4. To no.3

    Stop looking for logic and consistency on these issues…If it means “shalom bayis” or more precisely, “shalom HAR habayis”, than its worth spending a few NIS on this compromise that allows both sides to claim “victory”. Its certainly better than the usual rosh chodesh circus when you see some mindless chareidi zealots in their bekeshes and shtreimlach screaming obscenities at the women with their tallasim and tefillin and trying to grab away their sifrei torah.

  5. Let’s see Korach wasn’t happy with the position Hashem wanted him to be and what happened… These woman don’t want to be in the position Hashem wants them to be now what do you think will happen to them and there group…..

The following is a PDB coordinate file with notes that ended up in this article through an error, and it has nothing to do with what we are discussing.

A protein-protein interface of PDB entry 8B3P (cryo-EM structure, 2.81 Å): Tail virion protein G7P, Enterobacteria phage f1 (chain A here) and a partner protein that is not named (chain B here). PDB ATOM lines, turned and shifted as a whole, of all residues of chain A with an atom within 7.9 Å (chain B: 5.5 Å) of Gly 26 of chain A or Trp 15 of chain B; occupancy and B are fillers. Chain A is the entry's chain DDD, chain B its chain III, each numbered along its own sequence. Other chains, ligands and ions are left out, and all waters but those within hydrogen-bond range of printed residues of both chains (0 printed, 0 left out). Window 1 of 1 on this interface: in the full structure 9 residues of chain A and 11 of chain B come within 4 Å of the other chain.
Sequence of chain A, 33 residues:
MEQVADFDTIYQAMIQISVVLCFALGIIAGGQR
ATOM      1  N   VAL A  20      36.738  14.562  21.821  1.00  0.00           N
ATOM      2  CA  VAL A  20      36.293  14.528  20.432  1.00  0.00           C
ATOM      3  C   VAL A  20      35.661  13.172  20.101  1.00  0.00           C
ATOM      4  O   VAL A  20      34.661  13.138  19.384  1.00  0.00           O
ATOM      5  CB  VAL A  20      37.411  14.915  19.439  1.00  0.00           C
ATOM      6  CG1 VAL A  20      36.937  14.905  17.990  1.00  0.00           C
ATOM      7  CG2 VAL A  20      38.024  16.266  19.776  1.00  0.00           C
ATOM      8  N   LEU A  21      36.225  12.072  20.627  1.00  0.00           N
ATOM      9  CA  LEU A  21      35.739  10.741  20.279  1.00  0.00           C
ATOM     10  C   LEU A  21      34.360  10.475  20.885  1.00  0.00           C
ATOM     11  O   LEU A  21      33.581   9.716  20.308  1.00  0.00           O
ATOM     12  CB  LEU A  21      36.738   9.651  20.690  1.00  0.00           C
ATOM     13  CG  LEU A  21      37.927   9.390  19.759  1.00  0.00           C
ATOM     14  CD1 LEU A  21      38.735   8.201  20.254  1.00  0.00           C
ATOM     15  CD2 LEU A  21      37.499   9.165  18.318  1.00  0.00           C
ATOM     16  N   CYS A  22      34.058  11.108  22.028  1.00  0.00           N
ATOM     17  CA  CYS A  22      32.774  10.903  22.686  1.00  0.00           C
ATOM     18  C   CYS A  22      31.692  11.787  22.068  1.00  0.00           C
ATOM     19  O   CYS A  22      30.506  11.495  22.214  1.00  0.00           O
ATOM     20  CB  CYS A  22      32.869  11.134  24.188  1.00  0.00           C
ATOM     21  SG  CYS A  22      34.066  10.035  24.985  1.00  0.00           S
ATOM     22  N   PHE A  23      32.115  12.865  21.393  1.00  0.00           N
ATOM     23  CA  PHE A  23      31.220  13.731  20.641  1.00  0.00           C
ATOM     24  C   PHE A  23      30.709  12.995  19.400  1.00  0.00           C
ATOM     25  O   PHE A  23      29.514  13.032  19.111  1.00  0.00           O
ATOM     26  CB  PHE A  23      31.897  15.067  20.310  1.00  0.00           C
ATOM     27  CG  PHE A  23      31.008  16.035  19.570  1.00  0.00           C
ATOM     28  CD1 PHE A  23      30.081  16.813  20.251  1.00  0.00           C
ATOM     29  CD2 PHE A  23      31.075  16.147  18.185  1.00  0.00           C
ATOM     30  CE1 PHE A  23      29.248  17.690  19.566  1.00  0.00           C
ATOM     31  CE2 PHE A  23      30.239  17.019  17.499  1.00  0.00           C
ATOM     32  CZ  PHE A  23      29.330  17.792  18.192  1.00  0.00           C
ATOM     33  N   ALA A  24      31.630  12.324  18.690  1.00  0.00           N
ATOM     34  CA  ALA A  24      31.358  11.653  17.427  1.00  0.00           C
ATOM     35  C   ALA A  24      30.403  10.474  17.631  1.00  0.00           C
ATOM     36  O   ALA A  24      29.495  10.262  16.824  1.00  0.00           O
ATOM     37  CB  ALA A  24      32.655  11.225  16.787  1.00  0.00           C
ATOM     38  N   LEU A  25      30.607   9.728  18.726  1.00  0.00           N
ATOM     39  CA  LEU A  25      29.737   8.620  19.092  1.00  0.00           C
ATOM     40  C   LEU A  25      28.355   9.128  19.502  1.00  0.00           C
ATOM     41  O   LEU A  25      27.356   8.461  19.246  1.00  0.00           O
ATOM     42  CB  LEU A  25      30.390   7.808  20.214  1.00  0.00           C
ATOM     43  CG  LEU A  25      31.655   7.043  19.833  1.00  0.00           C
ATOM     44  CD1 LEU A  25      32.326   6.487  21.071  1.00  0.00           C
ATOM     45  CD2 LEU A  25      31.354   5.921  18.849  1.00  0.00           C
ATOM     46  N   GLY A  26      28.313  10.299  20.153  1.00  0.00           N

6. #1 – how naive. Behavioral common sense dictates and has consistently demonstrated that capitulation only leads to further demands. Watch the space for traditional segregated prayer get smaller and smaller as reform makes inroads into Israeli society. Your attitude is the chillul Hashem.

  7. Gadol Hadorah,

    Based on following your posts for years, I believe you are unaware not aware of the damage done by these movements. There are no branches in Judaism. There is not one shulchan Aruch for Reform, and one for orthodox. The movements deny the divine divinity for the Torah..

    It’s either you are not aware, or perhaps I think you are a Reform-Reconstructionist Rabbi yourself. Your posts reflect your hashkafa.

    Maybe Uri Regev paid you off with all the money the Reform has.